Pete: Okay folks, let’s call it a day. I’ve had a great time, hope you have too. I could go on and on with this topic for hours, but I won’t. Instead, let me make a quick announcement. I’m really excited about this. On March 26, 8:30 PM eastern time, for ninety minutes, we’re going to have another pay-what-you-want course. We did this a few months ago, and it was just a great time was had by all. And this is going to be taught by me and Jared and the topic is “How to Read the Bible Like Grownups.” We’re going to cover all sorts of stuff in that class, and we hope you can join us, and they’ll be more announcements coming and you’ll know where to click and where to find this. Believe me, we won’t leave you in the dark. Just wanted to let you know now it’s coming up in less than a month. Alright folks, thanks for everything, and again, appreciate you listening, and we’ll be with you soon. See ya!  

[Music ends] 

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Pete Ruins Exodus (part 1)

Pete Ruins Exodus (Part 1)

March 11, 2019

There’s a lot more going on in the book of Exodus than what you’ve seen on the big screen or heard in church. More than a story of deliverance, Exodus is a subtle literary creation that contains many surprises when we read it closely. Join Pete here for Part 1 of this series where he looks at some big picture issues (like “did it happen?”) before walking us through the themes of chapters 1 and 2.

Read the transcript


Pete:  You’re listening to the Bible for Normal People, the only God-ordained podcast on the internet.  Serious talk about the sacred book.  I’m Pete Enns.

Jared:  And I’m Jared Byas.

[Jaunty Intro Music]

Hey everybody, welcome to another episode of the Bible For Normal People.  Today’s episode is a solo episode.  Not only that, but it’s the beginning of a series on the book of Exodus that I’m calling “Pete Ruins Exodus,” just because I like being that kind of guy.  This is not about ruining anything.  It’s more about digging deeper into something that is familiar to a lot of people.

The story of Exodus has this universal appeal.  But I’d like to take a look at this book from other angles, not ones we might have gotten from Veggie Tales or the Ten Commandments or the Prince of Egypt or something like that.  Because there’s a lot going on.  This is a deeply theological book.  I think it’s just a fun thing to look at.  That’s all.  I just like the Bible and I want to talk about it.  So here we go.

Also, I said a series.  This is a series.  Do not hold me to how many episodes.  I have no idea.  It just depends on how things go.  We’ll see.  It could be three.  It could be 30.  Not 30.  But, it’s going to be something more than just a couple, because there’s a lot going on.  Especially, with the first three/four chapters, those are such thick and rich chapters.  So much information is just baked into these chapters, that I think that it’s well-worth our time to maybe slow down a little bit at the beginning and take larger chunks as we go on.  That’s sort of what I’m planning.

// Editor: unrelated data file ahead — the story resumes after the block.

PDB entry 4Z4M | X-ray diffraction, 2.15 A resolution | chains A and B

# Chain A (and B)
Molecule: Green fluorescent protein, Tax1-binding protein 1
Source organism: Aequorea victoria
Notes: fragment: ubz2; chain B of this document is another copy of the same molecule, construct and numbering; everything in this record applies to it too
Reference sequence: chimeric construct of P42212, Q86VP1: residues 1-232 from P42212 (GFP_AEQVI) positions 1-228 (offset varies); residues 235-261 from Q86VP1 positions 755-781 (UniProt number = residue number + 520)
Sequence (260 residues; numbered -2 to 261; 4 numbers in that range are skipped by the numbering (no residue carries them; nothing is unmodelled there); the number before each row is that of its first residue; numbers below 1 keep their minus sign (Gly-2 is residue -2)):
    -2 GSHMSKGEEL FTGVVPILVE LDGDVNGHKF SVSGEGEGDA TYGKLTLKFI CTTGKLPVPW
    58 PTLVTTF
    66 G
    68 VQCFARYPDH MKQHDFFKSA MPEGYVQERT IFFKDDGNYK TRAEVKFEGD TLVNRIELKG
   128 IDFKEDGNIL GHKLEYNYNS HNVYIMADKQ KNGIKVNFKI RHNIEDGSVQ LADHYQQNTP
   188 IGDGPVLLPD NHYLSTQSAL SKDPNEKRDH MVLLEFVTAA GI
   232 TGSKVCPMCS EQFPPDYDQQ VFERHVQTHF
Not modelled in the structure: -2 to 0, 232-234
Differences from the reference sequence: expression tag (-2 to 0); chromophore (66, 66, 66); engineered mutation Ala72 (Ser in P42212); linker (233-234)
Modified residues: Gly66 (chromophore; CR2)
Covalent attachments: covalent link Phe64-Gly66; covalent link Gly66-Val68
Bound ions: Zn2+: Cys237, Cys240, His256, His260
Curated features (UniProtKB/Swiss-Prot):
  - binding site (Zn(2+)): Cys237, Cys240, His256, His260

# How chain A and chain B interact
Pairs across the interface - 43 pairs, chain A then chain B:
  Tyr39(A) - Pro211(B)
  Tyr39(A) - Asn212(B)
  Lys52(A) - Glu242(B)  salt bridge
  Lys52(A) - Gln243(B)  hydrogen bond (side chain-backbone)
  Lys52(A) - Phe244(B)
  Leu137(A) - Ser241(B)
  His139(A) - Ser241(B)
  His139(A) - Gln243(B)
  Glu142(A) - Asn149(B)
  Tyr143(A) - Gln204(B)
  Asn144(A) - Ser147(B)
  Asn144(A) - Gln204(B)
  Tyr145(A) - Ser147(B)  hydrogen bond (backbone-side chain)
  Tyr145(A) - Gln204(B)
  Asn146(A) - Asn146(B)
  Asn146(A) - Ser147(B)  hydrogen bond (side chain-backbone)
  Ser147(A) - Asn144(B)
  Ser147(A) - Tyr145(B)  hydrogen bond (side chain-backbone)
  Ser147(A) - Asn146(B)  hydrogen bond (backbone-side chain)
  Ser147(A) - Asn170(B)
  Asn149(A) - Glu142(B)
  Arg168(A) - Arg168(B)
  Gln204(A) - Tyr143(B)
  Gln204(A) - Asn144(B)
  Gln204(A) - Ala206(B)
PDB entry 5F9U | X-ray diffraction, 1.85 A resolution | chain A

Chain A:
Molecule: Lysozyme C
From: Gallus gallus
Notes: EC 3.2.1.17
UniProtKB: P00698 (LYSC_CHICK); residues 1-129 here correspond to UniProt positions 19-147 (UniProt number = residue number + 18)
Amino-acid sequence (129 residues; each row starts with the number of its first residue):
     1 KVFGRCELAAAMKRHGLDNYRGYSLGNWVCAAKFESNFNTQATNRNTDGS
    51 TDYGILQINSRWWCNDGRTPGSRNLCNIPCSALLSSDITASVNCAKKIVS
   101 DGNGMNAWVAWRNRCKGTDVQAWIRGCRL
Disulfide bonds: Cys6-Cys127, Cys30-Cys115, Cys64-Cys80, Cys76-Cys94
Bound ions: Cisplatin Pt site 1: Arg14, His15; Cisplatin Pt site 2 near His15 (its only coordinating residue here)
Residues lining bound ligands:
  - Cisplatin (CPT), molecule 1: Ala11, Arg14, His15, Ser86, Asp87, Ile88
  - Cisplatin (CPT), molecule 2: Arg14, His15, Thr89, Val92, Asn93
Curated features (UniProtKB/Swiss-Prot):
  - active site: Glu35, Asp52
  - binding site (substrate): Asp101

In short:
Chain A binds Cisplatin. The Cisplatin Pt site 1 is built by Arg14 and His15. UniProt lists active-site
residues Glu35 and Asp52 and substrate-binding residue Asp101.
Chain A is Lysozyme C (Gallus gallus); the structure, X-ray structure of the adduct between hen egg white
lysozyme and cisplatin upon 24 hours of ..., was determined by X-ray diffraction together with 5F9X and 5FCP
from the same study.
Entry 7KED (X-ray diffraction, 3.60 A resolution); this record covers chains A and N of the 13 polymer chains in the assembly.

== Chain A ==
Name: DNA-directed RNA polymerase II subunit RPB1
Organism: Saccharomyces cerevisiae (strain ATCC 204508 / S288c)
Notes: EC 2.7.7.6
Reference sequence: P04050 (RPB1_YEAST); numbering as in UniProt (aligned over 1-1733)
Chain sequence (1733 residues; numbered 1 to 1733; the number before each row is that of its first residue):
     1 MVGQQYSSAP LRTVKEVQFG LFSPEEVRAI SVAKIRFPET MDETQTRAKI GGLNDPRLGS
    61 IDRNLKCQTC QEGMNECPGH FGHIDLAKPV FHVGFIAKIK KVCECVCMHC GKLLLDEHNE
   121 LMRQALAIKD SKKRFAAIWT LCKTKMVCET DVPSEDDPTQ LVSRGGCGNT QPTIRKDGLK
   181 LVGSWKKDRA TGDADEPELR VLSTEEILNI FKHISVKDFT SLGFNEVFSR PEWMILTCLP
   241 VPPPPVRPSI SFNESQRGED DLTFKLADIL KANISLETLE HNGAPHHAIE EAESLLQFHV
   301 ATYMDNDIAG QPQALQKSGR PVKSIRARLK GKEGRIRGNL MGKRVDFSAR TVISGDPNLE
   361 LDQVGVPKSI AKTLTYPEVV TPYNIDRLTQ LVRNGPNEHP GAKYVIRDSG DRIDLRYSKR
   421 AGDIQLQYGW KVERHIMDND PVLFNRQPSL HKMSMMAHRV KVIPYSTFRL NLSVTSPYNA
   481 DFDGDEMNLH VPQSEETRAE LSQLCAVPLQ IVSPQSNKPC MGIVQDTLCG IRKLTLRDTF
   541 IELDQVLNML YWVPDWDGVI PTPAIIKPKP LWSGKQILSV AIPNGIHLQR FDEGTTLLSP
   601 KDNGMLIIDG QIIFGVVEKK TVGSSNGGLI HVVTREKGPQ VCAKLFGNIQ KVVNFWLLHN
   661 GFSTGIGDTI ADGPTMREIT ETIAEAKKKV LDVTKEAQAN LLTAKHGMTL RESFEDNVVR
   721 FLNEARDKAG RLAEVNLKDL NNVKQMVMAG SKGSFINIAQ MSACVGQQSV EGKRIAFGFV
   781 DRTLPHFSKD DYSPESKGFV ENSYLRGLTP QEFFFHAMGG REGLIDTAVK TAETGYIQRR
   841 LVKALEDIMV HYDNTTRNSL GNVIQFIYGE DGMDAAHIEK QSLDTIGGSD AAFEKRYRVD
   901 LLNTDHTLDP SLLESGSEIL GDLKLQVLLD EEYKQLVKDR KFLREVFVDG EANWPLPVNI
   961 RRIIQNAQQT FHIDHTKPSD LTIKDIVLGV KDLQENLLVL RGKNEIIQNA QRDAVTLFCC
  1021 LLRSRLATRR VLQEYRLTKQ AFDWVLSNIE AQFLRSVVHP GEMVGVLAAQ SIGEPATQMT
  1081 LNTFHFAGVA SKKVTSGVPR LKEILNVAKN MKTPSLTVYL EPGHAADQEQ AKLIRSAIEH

My plan, then, is to, as you’ll see in a second, divide the book of Exodus into sections.  And for each section, drop down into the book and focus on things that, I think, are interesting or important or the kinds of things a lot of people talk about, all for the purpose of helping us understand the theology of this book more clearly, because it is a book of theology.  There’s no question about that.

Now as we get started, there are a couple of background issues that all have to do with history that keep coming up, and I want to introduce them here.  We’ll come back to them occasionally during the course of these podcasts.  But the first has to do with authorship of the book, namely who wrote it, and when.  The bottom line is nobody knows.  Nobody really knows who wrote the book of Exodus.  In fact, most scholars think that is was compiled more than written from various traditions over several centuries and then brought together at a later time in Israel’s history.  That is pretty much my point of view as well.  But it’s not the most important thing we’ll talk about here, because we are going to try to deal on the level of where theology and history sort of come together, and not focus entirely on things like where did the book come from, who wrote it.  Those things are relevant.  We’ll see that in a second.  But it’s not the focus.  But the bottom line is nobody really knows who wrote the book.  To say that Moses wrote it is really a guess because the book’s anonymous, just like Genesis.  They’re all anonymous.  We don’t know who wrote any of these books.